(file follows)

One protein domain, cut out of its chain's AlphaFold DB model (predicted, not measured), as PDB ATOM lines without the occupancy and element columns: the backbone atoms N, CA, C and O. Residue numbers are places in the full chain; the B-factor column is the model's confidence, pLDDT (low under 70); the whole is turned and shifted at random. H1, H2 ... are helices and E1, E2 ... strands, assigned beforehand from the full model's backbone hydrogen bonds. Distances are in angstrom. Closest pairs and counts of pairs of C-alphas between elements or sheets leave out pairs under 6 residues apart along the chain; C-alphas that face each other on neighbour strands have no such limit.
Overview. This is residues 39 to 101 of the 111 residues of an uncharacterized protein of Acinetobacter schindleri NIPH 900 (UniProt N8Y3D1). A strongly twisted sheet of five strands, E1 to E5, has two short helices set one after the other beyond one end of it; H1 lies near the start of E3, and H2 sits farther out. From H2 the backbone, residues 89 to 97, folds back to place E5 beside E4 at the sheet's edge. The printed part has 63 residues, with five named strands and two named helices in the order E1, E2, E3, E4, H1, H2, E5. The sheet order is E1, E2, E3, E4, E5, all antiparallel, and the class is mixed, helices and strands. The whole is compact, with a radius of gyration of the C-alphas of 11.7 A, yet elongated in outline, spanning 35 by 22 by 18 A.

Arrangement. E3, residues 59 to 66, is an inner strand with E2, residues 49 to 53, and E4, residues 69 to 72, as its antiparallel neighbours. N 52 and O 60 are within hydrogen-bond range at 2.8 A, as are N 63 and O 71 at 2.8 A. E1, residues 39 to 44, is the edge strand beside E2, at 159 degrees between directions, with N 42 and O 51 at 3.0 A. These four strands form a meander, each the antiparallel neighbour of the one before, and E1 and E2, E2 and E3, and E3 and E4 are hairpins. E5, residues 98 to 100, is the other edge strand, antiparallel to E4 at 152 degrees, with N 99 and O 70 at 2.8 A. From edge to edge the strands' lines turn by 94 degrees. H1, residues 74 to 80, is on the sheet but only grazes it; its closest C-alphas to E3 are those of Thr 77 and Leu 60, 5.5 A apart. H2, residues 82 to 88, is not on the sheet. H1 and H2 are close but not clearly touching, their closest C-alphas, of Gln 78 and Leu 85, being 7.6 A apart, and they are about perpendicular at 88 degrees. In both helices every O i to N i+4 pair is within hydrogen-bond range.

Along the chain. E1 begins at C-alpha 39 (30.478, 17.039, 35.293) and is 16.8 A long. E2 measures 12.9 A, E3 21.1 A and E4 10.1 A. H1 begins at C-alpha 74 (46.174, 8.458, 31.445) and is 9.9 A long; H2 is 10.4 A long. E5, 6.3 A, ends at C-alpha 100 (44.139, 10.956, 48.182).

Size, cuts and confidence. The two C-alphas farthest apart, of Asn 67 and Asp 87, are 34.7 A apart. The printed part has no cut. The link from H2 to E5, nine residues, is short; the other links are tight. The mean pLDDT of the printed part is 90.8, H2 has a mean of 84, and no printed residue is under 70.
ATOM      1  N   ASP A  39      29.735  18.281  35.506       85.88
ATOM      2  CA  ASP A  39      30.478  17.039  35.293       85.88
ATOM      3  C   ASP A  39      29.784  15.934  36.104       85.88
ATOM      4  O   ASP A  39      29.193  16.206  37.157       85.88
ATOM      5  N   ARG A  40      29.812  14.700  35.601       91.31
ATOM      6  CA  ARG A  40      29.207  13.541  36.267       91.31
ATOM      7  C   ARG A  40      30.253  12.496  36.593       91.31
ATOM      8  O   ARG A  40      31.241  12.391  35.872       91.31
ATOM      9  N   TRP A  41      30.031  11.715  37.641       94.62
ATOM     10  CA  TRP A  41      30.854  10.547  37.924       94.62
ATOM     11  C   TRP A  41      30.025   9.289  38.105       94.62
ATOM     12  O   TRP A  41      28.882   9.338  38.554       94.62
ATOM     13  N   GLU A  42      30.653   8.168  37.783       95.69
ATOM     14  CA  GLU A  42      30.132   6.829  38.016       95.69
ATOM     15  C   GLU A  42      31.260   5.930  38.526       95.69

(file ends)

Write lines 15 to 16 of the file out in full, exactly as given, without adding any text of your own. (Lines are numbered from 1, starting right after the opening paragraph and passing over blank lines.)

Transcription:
ATOM     11  C   TRP A  41      30.025   9.289  38.105       94.62
ATOM     12  O   TRP A  41      28.882   9.338  38.554       94.62